While some people are born leaders, most are made, she says, adding that the leadership qualities that can help an emerging good leader become a great one are teachable. Investing in education—whether one-on-one coaching or leadership training via a business school program or other form—can be a great way to let employees know you are willing to invest in them. According to studies of Millennials by the Intelligence Group, 72% say they would prefer to be their own bosses— but if they had to work for a boss, 79% say they would want that boss to serve more as a coach or mentor.

Anderson also encourages CEOs to practice what they preach with their own direct reports, even the very senior among them. “Too many CEOs think, are you kidding? This guy is the head of sales. If he’s not developed yet, he’s never going to be. But the great CEOs I know are helping their very senior people continue to grow.” Bonuses aside, all employees want to be recognized for a job well done, and recognition not only provides incentive to do the job well, but engenders loyalty on the part of the recipient.

The more tightly the identification is tied to the company’s mission, the better the retention, according to a 2015 survey by the SHRM. HR professionals reported that employee-recognition programs had a positive impact on employee engagement (90 percent values-based vs. 67% nonvalues-based), increased employee happiness (86% vs. 70%) and improved employee relationships (84% vs. 66%), among other findings.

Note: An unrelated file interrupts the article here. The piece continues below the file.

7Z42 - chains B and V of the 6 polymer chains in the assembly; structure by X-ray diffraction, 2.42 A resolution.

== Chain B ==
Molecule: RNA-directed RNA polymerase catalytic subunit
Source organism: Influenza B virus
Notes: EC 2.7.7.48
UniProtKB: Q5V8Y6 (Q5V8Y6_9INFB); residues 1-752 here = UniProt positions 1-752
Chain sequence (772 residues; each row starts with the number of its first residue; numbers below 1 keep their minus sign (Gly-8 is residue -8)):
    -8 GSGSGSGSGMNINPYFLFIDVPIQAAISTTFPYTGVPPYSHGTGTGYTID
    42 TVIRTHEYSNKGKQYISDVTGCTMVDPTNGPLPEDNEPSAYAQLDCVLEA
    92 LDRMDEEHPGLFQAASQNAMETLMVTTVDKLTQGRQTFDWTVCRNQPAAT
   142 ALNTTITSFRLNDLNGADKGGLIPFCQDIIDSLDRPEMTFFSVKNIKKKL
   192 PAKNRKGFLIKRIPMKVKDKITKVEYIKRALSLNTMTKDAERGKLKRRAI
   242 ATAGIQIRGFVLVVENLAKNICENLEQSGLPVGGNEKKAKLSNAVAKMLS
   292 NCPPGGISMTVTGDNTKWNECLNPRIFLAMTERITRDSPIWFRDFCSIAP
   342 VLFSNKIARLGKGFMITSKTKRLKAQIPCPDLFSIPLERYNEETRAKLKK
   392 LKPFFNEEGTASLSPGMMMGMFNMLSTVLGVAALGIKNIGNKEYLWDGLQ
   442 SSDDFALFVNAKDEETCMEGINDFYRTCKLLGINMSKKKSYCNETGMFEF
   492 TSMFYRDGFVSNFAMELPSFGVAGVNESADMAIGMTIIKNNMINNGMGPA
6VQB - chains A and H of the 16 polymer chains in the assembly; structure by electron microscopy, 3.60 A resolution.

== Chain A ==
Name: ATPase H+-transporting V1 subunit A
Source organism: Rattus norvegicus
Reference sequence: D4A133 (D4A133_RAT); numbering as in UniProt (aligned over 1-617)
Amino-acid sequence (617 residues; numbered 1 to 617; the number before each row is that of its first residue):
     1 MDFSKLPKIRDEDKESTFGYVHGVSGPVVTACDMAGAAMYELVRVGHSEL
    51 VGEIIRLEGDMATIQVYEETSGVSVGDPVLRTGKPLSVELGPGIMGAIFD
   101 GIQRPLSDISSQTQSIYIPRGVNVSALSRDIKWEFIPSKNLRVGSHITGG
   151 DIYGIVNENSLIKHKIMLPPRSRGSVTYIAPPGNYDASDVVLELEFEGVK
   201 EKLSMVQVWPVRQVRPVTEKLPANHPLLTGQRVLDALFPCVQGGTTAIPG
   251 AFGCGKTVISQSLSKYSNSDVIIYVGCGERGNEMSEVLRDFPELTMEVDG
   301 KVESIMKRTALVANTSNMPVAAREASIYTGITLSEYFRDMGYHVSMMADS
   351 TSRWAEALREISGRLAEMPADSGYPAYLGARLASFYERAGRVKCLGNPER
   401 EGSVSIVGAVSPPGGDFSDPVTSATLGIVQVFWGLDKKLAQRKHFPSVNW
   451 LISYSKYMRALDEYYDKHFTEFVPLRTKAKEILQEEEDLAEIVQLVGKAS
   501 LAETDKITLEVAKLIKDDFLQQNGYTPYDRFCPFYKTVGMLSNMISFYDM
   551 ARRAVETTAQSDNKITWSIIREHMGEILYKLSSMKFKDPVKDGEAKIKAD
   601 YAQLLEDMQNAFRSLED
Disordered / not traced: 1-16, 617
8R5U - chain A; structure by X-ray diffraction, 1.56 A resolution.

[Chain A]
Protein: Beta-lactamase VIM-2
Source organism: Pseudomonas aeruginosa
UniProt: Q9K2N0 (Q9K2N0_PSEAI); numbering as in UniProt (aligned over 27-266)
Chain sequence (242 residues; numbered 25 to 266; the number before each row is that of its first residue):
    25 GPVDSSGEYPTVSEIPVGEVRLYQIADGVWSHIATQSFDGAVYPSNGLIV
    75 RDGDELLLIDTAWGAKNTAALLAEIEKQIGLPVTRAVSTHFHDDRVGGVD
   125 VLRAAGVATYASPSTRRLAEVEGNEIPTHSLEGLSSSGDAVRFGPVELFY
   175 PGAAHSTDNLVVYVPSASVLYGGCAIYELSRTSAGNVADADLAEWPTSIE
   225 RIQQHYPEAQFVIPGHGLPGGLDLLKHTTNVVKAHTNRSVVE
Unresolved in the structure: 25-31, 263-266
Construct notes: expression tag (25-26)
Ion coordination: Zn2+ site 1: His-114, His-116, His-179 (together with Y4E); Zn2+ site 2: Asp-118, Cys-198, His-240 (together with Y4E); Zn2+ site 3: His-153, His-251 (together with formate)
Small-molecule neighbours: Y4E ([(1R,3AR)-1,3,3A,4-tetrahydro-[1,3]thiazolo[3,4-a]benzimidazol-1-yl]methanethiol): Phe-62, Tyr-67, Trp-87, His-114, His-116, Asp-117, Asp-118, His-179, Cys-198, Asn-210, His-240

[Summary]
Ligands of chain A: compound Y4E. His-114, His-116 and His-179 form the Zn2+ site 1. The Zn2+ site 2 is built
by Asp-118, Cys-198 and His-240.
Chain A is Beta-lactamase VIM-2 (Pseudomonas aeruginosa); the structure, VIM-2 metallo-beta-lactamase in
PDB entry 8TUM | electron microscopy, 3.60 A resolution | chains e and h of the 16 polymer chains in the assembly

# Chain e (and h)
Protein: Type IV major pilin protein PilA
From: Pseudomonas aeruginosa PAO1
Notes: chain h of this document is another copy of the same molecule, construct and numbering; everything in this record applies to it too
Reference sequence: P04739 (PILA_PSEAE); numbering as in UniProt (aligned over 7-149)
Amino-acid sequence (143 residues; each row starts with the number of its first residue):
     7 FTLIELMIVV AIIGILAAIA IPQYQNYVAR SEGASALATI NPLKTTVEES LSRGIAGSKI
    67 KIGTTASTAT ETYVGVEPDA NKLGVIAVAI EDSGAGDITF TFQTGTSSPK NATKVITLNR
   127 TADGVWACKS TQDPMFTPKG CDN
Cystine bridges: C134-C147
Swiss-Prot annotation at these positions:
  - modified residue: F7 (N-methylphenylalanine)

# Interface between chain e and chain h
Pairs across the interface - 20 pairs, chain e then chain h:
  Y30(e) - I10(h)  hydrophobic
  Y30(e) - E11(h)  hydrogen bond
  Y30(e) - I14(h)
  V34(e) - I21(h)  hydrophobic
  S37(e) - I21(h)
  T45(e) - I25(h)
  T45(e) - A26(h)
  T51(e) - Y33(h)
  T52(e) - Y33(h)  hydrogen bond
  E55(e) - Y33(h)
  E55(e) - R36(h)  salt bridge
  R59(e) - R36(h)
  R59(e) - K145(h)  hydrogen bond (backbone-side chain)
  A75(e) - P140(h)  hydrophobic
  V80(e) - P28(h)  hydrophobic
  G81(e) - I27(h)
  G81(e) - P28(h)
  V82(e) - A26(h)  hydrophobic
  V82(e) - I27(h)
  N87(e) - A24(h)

Anderson points out that employee recognition programs can actually be as simple as one-on-one recognition from a leader—or the CEO. “When you’re the CEO, everything you say is enormously magnified, good and bad,” she says. So when he or she takes the time to point out what a team has done well, it registers. “The CEO is the one person who can make everyone at the company feel valued.”

As many experts will agree, hires that weren’t good fits for the company culture or for the role account for a good share of retention problems. Bryan Kennedy, CEO of Epsilon/Conversant, reports that being more intentional about college recruiting has led to a 75% retention rate after five years for employees hired out of college. “That’s a very good rate in a hot market, and those are all Millennials,” he says. “Once you find young, talented people with some degree of depth in technology or critical thinking, you can build and grow talent from there.”

Mike Wachholz, president of workforce solutions provider Pontoon, adds that the importance of hiring the right people and successful onboarding applies to contract and temp workers, as well. “From a legal perspective, they’re not employees, but they’re a critical part of your environment.”

Before investing in any new systems or technology aimed at better retention, CEOs should first determine the ultimate goals, says Linda Brenner, co-founder and managing partner of Designs on Talent. It may sound harsh, she notes, but not every role is on the same level, as far as contributing to the company’s value. Having a retention strategy that’s too broad or general and that groups people together by, say, title rather than by role, can jeopardize your efforts to hold onto your best people.